Ralph Duncan James

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Ralph Duncan James (8 February 1909, Liverpool, England – 19 May 1979, Salt Spring Island, British Columbia, Canada)[1] was a Canadian mathematician working on number theory and mathematical analysis.

Born in Liverpool, Ralph moved with his parents to Vancouver, British Columbia when he was young. After graduating from high school, Ralph attended University of British Columbia. After graduating, he continued in mathematics, writing a master’s thesis on Tangential Coordinates. Proceeding to University of Chicago, he studied number theory and Waring's problem under L. E. Dickson. In 1932 he was a awarded a Ph.D. on the strength of his dissertation Analytical Investigations of Waring's Theorem. He continued post-graduate study, first with E. T. Bell at California Institute of Technology, then in 1934 with G. H. Hardy at Cambridge University. He published in the Transactions of the American Mathematical Society and extended some work of Viggo Brun in 1938.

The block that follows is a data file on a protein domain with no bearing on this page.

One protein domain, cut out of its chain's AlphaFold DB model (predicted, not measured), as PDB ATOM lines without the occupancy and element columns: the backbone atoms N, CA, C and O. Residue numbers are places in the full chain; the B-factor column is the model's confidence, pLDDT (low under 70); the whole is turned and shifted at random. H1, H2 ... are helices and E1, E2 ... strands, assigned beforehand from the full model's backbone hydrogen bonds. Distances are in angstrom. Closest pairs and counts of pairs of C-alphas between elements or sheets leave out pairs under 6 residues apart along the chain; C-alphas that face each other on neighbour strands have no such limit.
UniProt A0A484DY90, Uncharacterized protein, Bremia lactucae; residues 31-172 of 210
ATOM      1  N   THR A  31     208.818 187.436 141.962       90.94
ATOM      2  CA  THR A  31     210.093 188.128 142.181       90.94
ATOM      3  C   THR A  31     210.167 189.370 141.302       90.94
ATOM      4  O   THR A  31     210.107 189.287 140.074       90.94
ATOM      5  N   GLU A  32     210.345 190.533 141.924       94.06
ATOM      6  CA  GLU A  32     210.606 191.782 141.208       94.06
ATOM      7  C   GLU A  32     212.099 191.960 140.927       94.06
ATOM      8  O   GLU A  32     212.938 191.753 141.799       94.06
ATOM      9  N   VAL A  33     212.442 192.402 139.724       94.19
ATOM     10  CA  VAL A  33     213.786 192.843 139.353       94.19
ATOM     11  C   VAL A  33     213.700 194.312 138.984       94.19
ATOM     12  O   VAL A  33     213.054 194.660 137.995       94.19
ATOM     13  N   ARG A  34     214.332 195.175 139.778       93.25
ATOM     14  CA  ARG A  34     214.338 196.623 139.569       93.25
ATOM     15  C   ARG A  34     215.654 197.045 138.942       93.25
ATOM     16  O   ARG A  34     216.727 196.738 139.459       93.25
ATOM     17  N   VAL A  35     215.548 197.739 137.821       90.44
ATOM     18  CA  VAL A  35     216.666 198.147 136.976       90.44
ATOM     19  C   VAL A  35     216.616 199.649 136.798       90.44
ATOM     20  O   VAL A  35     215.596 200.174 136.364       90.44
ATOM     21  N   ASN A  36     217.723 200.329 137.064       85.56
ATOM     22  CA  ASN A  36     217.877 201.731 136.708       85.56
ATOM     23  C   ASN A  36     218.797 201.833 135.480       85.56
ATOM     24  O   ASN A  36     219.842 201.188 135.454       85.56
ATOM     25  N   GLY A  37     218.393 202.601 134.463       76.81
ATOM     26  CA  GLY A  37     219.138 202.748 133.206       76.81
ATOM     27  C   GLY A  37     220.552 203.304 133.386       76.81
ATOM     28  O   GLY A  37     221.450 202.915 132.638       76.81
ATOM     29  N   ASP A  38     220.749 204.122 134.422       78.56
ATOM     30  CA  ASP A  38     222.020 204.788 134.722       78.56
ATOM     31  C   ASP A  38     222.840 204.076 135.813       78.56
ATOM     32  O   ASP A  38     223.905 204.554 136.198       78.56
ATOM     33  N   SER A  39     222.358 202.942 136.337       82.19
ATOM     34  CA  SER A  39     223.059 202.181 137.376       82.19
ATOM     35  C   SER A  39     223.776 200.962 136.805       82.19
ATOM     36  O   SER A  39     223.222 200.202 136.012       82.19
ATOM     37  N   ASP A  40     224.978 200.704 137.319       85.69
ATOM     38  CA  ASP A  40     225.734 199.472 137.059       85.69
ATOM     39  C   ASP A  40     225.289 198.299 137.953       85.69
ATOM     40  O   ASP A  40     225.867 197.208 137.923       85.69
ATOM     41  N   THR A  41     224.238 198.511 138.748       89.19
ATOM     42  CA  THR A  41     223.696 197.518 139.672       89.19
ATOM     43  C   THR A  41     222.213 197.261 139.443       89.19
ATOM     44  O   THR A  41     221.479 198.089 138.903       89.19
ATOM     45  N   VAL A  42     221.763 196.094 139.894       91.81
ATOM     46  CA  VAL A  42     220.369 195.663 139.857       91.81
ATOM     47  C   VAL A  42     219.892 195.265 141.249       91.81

Ralph James was a professor of mathematics at University of California, Berkeley from 1934 to 1939. He was then called to University of Saskatchewan where he became Head of the mathematics department.[2] In 1943 he began his long tenure at University of British Columbia, becoming Head of the department in 1948. James made contributions to the theory of the Perron integral and to solution of Goldbach's conjecture.

Since 1978, the Canadian Mathematical Society have awarded the Coxeter–James Prize in his honor.


Ralph Duncan James published the following papers in the course of his career: